Dr Asha was on the highly-skilled migrants programme
A doctor cleared of any involvement in the 2007 London and Glasgow car bomb plots will fight to stay in the UK.
Mohammed Asha, 28, a Jordanian living in Newcastle-under-Lyme, Staffordshire, said in a statement he was served deportation papers after the verdict.
Dr Asha said the notice alleged he was "not conducive to the public good" because he knew two men found guilty.
A Woolwich Crown Court jury found Bilal Abdulla guilty of plotting to set off car bombs with Kafeel Ahmed, who died.
Abdulla, 29, has been jailed for life for conspiracy to murder and conspiracy to cause explosions and must serve at least 32 years in prison.
The first attack, on 29 June, involved two failed car bombs left in London's West End.
A day later, a burning Jeep was driven into Glasgow Airport. Ahmed died from 90% burns sustained during the attack.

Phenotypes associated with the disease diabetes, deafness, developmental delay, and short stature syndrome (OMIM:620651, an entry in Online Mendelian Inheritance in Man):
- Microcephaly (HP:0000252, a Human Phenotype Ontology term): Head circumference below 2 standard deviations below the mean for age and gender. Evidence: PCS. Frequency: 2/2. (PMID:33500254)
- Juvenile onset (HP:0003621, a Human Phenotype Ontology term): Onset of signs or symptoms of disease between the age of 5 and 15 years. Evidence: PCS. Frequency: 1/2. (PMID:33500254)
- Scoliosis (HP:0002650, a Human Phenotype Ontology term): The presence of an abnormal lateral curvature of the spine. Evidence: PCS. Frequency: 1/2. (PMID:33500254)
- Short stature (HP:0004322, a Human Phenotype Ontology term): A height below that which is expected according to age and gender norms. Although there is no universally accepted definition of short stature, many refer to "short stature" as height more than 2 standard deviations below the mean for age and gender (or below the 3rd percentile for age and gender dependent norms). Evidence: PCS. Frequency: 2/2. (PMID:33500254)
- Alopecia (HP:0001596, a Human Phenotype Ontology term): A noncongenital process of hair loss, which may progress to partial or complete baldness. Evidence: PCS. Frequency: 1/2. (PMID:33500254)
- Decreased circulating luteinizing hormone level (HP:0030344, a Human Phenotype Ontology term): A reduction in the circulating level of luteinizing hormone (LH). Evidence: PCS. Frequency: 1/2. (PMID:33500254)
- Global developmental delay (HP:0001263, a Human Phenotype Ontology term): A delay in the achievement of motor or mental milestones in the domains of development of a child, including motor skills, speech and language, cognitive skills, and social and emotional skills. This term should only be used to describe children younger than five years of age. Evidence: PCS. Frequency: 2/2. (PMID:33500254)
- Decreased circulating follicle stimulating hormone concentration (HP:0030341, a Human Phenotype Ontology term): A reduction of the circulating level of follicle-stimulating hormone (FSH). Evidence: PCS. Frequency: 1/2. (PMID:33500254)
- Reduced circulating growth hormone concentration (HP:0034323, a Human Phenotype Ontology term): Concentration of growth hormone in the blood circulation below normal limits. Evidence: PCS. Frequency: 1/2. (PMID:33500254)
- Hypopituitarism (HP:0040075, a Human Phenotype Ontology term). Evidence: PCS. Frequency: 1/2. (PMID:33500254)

Dr Asha was acquitted on Tuesday of plotting to murder and cause explosions. During the nine-week trial, he admitted knowing Abdulla, who is also a doctor, and Ahmed but denied any knowledge of their attacks.
Dr Asha's statement, read out by his solicitor Tayab Ali, said: "Even though I was acquitted, justice has not been done and is not being done.
"I am still in HMP Belmarsh."
He said he was originally issued with a notice to detain him because his working visa had elapsed, but he said this was untrue and was resolved by his solicitors.
However, he said he was served a new notice at 1700 GMT on Tuesday.
"I am innocent. The use of the Home Office notice is disingenuous and it appears to be sour grapes on the part of the government."
The Home Office said it did not comment on individual cases.
Dr Asha added he would fight his deportation in the Special Immigration Appeals Commission, if needed.
"All I want to do is put my life back together with my wife and child - but the government continues to bully and punish me for something I didn't do," he added.
Earlier, Mr Ali said Dr Asha wanted to resume his medical career in the UK.
At the time of his arrest on 30 June last year, he was working for the University Hospital of North Staffordshire.
Jurors heard he was a strictly observant Muslim with a bright future in neurology.
One colleague told the court he would not be surprised if Dr Asha became Britain's best neurologist.